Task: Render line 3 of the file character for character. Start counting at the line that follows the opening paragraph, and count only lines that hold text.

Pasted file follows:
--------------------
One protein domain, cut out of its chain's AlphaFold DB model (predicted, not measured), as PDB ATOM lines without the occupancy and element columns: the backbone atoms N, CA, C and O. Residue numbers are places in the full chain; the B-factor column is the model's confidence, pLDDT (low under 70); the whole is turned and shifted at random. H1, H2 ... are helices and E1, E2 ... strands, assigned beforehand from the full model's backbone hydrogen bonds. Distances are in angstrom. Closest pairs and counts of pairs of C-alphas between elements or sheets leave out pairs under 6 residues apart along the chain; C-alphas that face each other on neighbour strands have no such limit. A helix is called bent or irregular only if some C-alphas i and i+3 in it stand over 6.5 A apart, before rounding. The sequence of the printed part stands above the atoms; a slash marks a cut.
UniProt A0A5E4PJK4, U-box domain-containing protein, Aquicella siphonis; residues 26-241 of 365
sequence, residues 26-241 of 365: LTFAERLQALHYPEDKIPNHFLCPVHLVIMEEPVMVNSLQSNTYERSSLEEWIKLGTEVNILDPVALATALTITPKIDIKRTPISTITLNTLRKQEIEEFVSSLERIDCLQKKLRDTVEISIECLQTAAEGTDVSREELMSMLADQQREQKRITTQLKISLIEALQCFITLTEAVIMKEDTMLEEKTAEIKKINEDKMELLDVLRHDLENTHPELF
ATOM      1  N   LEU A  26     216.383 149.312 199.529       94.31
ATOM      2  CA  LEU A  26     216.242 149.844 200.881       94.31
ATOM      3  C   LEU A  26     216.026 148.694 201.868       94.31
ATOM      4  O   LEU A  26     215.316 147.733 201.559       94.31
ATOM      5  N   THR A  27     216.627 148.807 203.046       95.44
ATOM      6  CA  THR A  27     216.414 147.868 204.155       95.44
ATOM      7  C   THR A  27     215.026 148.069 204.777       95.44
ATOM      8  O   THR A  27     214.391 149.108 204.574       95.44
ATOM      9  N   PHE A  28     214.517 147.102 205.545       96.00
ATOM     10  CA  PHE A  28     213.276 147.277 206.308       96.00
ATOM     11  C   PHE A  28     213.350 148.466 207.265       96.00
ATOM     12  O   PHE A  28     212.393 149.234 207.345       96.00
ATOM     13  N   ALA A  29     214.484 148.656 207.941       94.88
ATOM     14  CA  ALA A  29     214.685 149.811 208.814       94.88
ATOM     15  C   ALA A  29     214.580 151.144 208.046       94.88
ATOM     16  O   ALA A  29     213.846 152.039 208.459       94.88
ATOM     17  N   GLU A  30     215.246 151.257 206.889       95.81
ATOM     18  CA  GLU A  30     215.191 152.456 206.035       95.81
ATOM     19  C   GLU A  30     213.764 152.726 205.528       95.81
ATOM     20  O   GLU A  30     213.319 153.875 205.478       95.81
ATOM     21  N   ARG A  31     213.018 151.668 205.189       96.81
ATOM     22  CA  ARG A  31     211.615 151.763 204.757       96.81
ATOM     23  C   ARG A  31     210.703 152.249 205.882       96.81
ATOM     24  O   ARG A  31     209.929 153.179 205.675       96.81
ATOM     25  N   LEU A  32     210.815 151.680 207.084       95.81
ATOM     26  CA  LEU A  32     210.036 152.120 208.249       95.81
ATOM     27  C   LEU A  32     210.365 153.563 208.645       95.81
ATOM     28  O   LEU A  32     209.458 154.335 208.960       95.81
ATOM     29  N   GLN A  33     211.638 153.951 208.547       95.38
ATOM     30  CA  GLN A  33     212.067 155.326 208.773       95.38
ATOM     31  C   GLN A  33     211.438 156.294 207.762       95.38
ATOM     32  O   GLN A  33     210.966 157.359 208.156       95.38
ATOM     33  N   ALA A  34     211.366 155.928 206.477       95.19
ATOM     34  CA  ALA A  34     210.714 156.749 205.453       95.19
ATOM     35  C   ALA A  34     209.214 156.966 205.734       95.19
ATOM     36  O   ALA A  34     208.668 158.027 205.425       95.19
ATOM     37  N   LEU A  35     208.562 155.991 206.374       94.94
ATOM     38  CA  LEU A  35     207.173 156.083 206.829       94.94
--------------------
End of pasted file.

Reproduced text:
ATOM      1  N   LEU A  26     216.383 149.312 199.529       94.31